Walking is a wonderful way to appreciate the natural beauty and sheer variety of landscapes Spain has to offer. It therefore forms a part of just about any holiday we’ve ever designed here, and so in reality the options are too numerous to list here. But we’ll try...
Let’s start with the obvious – the Camino de Santiago. There’s not just one path to Santiago, but many. The most famous is the French (Francés), which cuts down from the Pyreneean foothills of Navarra, past La Rioja’s vineyards and across the great plains of Castile to Galicia’s green forests and journey’s end at Santiago. The Camino del Norte hugs the northern coastline before dropping down to hook up with the French near Santiago. There are many others, less well-known.
Typically, it takes at least 40 days to hike the full Camino and you don’t need us for that, just a great guidebook, plenty of sun cream, a really good pair of boots, an even better pair of earplugs and many blister plasters. Instead, our versions of the Camino cherry pick the best hikes along the way, using private road transfers to string them together over a week or two, resting you up in characterful and private guesthouses and boutique hotels as you go, whilst giving you time to pause in the historic cities en route.
Spain’s best walking holidays don’t begin and end with the Camino though. If you find nothing more relaxing and invigorating than walking through beautiful and ever-changing scenery in the hushed countryside, Spain has much to offer. We have much to offer.
In the north, you have Spain's most dramatic mountain landscapes – either the lush green pastures and red-roofed villages of the timeless Picos de Europa National Park, or the sweeping glacial valleys and alpine meadows of the Pyrenees. Close by, down on the plains, are the idyllic vineyards and charming villages of Basque Rioja, and the great canyons and tabletop plateaus of Castile’s Ebro River Valley.
Out east, you could walk from the forests and stone villages of Catalonia’s hinterland, all the way out to the quiet coves and olive groves of its Costa Brava coastline.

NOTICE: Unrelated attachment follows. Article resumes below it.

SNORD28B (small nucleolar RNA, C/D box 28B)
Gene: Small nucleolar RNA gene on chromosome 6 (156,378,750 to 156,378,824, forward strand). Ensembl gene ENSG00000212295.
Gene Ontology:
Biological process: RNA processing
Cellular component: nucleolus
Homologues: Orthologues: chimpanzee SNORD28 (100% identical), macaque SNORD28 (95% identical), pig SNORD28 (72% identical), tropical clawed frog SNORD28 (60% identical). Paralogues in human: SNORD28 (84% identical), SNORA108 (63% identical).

Andalucía has its emblematic olive plantations, limestone uplands and white villages, knitted together on a memorable walk between Córdoba and Granada, or the chestnut forests and cork oak stands out west in the little-known (yet much-loved by us) Sierra de Aracena.
All of these wonderful pockets of Spain can be enjoyed on either a full Inn to Inn walking holiday, or with day hikes as part of a bespoke driving holiday.
That’s a lot of options, so have a good look around and let us know which speaks to you most. Or if you’d rather chat through your options first, we’d be only too pleased to spend some time helping you to narrow them down.
Where are the best places for a road trip holiday in Spain?
"The choices are endless, but for us some of Spain's best road trips are: from Bilbao to Barcelona across the Pyrenees, from Seville to the Mediterranean across Andalucía, from San Sebastian to Santiago across the northern coast or on a loop from Barcelona out into Catalonia."
As with walking, the options for great driving holidays in Spain are plentiful, including an epic month-long trip looping around it all, or crossing over into Portugal if you have plenty of time and love a good road trip.
Separating out the different areas, for us, the best places for road trips in Spain are: a drive along the northern coast between San Sebastian and Santiago; a loop around the Picos de Europa mountains in Asturias and Cantabria, also up north; a traverse across the Pyrenees mountain range from Bilbao to Barcelona; a meander through the forests and coastal villages of Catalonia and a varied journey through everything great about Andalucía, Spain’s largest and most diverse region.
That’s a lot to unpack here, so probably best we leave you to look around the options and tell us what takes your fancy. If you’re not sure, or want some advice, please do give us a call or ask us to call you back. We’re here to help. Browse our Spain driving holidays
Is Spain a good destination for a family holiday?
"For us, the best places for a family holiday to Spain are in the north of the country: the Picos de Europa, the Pyrenees and the Costa Brava. Brilliant activities, authentic food, dramatic mountain scenery and small villages and B&Bs rooted in local history and culture."